This book focuses on Renewable Energy (RE) governance - the institutions, plans, policies and stakeholders that are involved in RE implementation - and the complexities and challenges associated with this much discussed energy area. Whilst RE technologies have advanced and become cheaper, governance schemes rarely support those technologies in an efficient and cost-effective way. To illustrate the problem, global case-studies delicately demonstrate successes and failures of renewable energy governance. RE here is considered from a number of perspectives: as a regional geopolitical agent, as a tool to meet national RE targets and as a promoter of local development. The book considers daring insights on RE transitions, governmental policies as well as financial tools, such as Feed-in-Tariffs; along with their inefficiencies and costs. This comprehensive probing of RE concludes with a treatment of what we call the aMega-Whata question - who is benefitting the most from RE and how society can get the best deal? After reading this book, the reader will have been in contact with all aspects of RE governance and be closer to the pulse of RE mechanisms. The reader should also be able to contribute more critically to the dialogue about RE rather than just reinforce the well-worn adage that aRE is a good thing to happena.The problem today in the GIR is that the economic stimuli that helped the 2IR emerge into being dominant around the world was based on government basic economic aid such as ... gmail.com X. Li Department of Culture and Global Studies, Aalborg University, Aalborg, Denmark e-mail: ... A Springer-Verlag London 2013 363 1 Introduction: Cases of Corporate and Business Influences Corporate interests.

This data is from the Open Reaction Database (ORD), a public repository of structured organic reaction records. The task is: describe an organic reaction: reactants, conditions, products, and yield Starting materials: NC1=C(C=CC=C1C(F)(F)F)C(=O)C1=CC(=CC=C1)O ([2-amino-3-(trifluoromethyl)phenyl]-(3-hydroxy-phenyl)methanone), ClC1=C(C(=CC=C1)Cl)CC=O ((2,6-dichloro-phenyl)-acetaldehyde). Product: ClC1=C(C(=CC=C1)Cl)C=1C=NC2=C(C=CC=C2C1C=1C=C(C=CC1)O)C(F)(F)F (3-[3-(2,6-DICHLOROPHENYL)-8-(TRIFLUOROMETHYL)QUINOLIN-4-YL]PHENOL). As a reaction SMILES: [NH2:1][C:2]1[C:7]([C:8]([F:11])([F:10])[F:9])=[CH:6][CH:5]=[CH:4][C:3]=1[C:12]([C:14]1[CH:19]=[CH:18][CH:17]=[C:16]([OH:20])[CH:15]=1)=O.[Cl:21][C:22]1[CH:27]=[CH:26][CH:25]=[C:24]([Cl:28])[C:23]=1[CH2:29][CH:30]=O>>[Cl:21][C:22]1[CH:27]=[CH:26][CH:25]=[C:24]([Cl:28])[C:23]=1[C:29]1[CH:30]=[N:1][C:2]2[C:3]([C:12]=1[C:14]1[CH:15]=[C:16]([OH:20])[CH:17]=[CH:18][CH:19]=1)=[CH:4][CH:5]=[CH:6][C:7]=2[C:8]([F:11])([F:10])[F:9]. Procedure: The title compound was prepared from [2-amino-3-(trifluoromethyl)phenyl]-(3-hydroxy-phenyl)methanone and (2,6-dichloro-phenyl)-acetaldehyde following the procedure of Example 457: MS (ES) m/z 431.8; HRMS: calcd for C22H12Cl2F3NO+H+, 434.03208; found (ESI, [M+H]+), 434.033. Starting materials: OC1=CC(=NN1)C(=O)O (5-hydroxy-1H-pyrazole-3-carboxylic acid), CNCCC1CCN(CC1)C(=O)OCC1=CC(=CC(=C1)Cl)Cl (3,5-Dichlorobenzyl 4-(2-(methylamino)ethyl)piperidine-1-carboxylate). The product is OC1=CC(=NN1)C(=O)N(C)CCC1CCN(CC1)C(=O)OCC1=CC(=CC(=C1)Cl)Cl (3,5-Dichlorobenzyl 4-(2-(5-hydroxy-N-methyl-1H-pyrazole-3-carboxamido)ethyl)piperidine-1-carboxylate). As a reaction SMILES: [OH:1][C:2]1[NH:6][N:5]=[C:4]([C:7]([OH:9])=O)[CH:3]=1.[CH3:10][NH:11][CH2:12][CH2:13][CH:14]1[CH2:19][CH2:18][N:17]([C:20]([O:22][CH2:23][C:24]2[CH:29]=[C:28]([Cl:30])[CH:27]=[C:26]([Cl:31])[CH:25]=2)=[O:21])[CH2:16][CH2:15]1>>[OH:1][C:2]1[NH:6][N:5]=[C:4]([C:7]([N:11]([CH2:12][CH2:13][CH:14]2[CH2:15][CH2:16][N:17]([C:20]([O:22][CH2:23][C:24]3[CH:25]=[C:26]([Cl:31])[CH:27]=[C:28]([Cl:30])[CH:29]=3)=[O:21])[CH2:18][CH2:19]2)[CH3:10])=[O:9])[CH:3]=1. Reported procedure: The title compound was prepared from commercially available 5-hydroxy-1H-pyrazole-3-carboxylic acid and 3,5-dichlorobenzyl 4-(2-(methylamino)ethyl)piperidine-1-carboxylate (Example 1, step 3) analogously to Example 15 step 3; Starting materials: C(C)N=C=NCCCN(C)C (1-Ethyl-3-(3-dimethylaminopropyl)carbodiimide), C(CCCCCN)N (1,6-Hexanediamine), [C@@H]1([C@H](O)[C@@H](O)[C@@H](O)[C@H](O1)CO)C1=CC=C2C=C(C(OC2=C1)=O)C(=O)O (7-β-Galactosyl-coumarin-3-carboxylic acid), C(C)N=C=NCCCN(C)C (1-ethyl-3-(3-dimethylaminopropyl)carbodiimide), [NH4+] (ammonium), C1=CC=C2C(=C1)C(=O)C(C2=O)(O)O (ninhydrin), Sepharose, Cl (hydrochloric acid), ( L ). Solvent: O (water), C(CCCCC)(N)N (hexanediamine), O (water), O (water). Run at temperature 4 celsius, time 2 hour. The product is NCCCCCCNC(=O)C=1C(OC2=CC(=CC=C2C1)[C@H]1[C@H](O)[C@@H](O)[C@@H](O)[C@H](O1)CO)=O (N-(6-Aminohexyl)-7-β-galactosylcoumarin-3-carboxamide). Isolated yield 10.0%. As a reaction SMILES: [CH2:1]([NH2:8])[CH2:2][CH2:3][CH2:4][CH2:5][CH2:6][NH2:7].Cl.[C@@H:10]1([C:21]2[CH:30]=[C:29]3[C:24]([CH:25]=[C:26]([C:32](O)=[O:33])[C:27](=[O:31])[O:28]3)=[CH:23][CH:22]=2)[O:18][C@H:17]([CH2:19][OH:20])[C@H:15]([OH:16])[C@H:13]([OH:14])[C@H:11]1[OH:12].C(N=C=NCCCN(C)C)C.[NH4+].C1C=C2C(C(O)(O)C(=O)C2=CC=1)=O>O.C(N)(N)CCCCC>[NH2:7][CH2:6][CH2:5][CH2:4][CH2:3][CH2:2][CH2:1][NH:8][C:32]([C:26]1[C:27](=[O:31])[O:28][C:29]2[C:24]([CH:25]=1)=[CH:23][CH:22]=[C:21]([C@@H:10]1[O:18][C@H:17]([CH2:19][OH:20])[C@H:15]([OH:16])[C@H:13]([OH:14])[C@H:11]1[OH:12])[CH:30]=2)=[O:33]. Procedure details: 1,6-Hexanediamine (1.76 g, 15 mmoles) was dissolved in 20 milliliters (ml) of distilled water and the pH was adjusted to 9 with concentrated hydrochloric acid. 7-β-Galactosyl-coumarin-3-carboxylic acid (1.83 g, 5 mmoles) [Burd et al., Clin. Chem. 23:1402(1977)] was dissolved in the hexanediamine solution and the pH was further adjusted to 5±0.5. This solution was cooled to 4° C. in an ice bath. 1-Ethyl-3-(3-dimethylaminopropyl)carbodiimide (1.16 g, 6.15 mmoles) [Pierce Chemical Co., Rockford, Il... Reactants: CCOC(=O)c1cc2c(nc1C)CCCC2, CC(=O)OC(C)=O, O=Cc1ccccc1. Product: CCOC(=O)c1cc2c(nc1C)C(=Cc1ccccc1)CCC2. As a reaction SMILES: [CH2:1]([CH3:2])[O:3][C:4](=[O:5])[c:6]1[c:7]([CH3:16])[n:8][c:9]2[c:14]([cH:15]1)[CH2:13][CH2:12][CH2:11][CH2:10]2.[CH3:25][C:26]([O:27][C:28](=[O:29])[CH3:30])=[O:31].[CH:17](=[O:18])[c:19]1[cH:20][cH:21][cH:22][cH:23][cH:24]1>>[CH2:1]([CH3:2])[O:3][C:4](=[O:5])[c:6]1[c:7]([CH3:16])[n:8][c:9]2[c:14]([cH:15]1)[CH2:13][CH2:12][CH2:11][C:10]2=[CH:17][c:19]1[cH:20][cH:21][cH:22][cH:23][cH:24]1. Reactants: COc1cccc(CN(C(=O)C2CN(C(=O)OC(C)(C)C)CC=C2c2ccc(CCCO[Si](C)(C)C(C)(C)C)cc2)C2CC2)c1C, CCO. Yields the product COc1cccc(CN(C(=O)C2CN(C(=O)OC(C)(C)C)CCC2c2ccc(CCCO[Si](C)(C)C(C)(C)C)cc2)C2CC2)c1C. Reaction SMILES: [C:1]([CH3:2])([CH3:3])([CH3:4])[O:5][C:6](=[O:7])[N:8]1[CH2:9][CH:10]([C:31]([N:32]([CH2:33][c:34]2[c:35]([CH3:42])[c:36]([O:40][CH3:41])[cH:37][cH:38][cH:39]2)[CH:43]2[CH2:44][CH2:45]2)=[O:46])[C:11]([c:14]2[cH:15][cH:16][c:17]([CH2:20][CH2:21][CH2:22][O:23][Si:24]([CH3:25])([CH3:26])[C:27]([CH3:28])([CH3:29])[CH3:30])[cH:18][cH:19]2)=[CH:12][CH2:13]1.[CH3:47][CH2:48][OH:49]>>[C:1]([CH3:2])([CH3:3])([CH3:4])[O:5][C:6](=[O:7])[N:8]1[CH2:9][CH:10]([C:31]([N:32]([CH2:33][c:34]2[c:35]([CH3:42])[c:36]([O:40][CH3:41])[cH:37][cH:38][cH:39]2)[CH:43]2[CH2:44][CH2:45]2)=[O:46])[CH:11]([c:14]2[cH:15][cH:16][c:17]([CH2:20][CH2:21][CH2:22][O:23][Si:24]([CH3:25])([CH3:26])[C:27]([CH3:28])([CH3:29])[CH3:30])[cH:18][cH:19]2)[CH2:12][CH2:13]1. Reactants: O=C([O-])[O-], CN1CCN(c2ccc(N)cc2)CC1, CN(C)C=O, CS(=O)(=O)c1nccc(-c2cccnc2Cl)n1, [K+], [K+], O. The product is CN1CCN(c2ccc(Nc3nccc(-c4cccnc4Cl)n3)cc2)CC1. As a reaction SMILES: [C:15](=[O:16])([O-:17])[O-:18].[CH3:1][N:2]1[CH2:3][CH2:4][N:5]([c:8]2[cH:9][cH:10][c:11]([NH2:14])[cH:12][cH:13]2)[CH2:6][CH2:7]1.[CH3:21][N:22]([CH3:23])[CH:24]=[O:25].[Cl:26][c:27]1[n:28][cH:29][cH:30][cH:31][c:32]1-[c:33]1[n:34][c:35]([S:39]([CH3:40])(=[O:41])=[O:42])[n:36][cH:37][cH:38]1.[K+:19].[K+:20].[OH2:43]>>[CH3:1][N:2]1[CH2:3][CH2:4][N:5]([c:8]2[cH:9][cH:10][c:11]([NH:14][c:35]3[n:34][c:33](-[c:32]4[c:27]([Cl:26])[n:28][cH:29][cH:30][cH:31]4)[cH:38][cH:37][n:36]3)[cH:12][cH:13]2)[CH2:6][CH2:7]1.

|Title||:||Renewable Energy Governance|
|Author||:||Evanthie Michalena, Jeremy Maxwell Hills|
|Publisher||:||Springer Science & Business Media - 2013-11-29|